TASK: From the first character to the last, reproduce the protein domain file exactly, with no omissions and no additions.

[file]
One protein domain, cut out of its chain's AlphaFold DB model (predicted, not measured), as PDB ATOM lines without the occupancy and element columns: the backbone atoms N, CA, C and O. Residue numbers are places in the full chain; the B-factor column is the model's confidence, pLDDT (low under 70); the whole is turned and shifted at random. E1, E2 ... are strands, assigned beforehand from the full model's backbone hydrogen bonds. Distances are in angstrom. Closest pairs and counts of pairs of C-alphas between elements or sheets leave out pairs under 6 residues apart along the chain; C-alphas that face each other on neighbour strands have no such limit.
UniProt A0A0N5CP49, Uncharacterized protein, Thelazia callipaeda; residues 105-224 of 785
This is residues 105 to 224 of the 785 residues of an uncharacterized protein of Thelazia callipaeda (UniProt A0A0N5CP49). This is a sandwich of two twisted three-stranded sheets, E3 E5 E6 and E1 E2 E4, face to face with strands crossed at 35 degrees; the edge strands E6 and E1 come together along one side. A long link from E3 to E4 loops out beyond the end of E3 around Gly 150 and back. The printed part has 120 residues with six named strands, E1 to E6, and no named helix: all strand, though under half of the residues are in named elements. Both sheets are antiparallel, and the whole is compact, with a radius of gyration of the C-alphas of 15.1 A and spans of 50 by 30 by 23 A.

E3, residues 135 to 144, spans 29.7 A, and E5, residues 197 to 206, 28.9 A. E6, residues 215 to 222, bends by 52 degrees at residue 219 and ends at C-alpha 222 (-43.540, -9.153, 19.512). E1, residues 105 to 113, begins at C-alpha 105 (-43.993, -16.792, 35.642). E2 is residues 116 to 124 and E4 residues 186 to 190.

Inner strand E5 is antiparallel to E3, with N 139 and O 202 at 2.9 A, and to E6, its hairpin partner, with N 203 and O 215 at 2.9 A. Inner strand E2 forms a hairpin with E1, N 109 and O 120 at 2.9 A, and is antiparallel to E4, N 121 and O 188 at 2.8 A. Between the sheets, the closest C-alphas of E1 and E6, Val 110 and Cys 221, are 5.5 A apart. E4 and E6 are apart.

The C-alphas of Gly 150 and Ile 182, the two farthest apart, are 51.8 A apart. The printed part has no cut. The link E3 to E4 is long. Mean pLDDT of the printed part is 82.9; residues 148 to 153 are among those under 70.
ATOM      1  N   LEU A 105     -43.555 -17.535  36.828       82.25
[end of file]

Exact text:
One protein domain, cut out of its chain's AlphaFold DB model (predicted, not measured), as PDB ATOM lines without the occupancy and element columns: the backbone atoms N, CA, C and O. Residue numbers are places in the full chain; the B-factor column is the model's confidence, pLDDT (low under 70); the whole is turned and shifted at random. E1, E2 ... are strands, assigned beforehand from the full model's backbone hydrogen bonds. Distances are in angstrom. Closest pairs and counts of pairs of C-alphas between elements or sheets leave out pairs under 6 residues apart along the chain; C-alphas that face each other on neighbour strands have no such limit.
UniProt A0A0N5CP49, Uncharacterized protein, Thelazia callipaeda; residues 105-224 of 785
This is residues 105 to 224 of the 785 residues of an uncharacterized protein of Thelazia callipaeda (UniProt A0A0N5CP49). This is a sandwich of two twisted three-stranded sheets, E3 E5 E6 and E1 E2 E4, face to face with strands crossed at 35 degrees; the edge strands E6 and E1 come together along one side. A long link from E3 to E4 loops out beyond the end of E3 around Gly 150 and back. The printed part has 120 residues with six named strands, E1 to E6, and no named helix: all strand, though under half of the residues are in named elements. Both sheets are antiparallel, and the whole is compact, with a radius of gyration of the C-alphas of 15.1 A and spans of 50 by 30 by 23 A.

E3, residues 135 to 144, spans 29.7 A, and E5, residues 197 to 206, 28.9 A. E6, residues 215 to 222, bends by 52 degrees at residue 219 and ends at C-alpha 222 (-43.540, -9.153, 19.512). E1, residues 105 to 113, begins at C-alpha 105 (-43.993, -16.792, 35.642). E2 is residues 116 to 124 and E4 residues 186 to 190.

Inner strand E5 is antiparallel to E3, with N 139 and O 202 at 2.9 A, and to E6, its hairpin partner, with N 203 and O 215 at 2.9 A. Inner strand E2 forms a hairpin with E1, N 109 and O 120 at 2.9 A, and is antiparallel to E4, N 121 and O 188 at 2.8 A. Between the sheets, the closest C-alphas of E1 and E6, Val 110 and Cys 221, are 5.5 A apart. E4 and E6 are apart.

The C-alphas of Gly 150 and Ile 182, the two farthest apart, are 51.8 A apart. The printed part has no cut. The link E3 to E4 is long. Mean pLDDT of the printed part is 82.9; residues 148 to 153 are among those under 70.
ATOM      1  N   LEU A 105     -43.555 -17.535  36.828       82.25